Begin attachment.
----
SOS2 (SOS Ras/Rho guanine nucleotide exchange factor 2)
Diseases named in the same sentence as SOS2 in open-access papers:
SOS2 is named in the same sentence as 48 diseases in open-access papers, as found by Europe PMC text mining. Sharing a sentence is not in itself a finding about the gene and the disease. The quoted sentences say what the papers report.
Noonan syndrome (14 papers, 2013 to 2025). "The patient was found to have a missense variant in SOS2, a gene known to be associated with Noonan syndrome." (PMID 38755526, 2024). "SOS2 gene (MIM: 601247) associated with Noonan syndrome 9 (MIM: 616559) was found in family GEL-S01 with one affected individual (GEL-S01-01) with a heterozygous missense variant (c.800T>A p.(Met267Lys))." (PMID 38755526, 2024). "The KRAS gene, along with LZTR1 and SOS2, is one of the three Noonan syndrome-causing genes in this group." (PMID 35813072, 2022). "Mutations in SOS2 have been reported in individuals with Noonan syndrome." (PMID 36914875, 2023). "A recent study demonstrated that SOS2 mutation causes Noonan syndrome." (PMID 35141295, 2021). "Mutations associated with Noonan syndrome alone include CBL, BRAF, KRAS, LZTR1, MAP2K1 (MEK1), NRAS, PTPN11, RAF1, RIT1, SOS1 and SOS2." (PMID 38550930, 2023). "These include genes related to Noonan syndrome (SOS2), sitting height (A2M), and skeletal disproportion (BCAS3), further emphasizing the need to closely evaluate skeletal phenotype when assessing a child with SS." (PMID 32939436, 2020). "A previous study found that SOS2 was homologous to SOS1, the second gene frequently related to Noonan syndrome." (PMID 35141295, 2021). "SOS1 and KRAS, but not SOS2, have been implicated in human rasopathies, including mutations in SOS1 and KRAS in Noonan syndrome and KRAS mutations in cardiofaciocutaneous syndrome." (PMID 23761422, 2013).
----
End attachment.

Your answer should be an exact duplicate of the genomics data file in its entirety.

SOS2 (SOS Ras/Rho guanine nucleotide exchange factor 2)
Diseases named in the same sentence as SOS2 in open-access papers:
SOS2 is named in the same sentence as 48 diseases in open-access papers, as found by Europe PMC text mining. Sharing a sentence is not in itself a finding about the gene and the disease. The quoted sentences say what the papers report.
Noonan syndrome (14 papers, 2013 to 2025). "The patient was found to have a missense variant in SOS2, a gene known to be associated with Noonan syndrome." (PMID 38755526, 2024). "SOS2 gene (MIM: 601247) associated with Noonan syndrome 9 (MIM: 616559) was found in family GEL-S01 with one affected individual (GEL-S01-01) with a heterozygous missense variant (c.800T>A p.(Met267Lys))." (PMID 38755526, 2024). "The KRAS gene, along with LZTR1 and SOS2, is one of the three Noonan syndrome-causing genes in this group." (PMID 35813072, 2022). "Mutations in SOS2 have been reported in individuals with Noonan syndrome." (PMID 36914875, 2023). "A recent study demonstrated that SOS2 mutation causes Noonan syndrome." (PMID 35141295, 2021). "Mutations associated with Noonan syndrome alone include CBL, BRAF, KRAS, LZTR1, MAP2K1 (MEK1), NRAS, PTPN11, RAF1, RIT1, SOS1 and SOS2." (PMID 38550930, 2023). "These include genes related to Noonan syndrome (SOS2), sitting height (A2M), and skeletal disproportion (BCAS3), further emphasizing the need to closely evaluate skeletal phenotype when assessing a child with SS." (PMID 32939436, 2020). "A previous study found that SOS2 was homologous to SOS1, the second gene frequently related to Noonan syndrome." (PMID 35141295, 2021). "SOS1 and KRAS, but not SOS2, have been implicated in human rasopathies, including mutations in SOS1 and KRAS in Noonan syndrome and KRAS mutations in cardiofaciocutaneous syndrome." (PMID 23761422, 2013).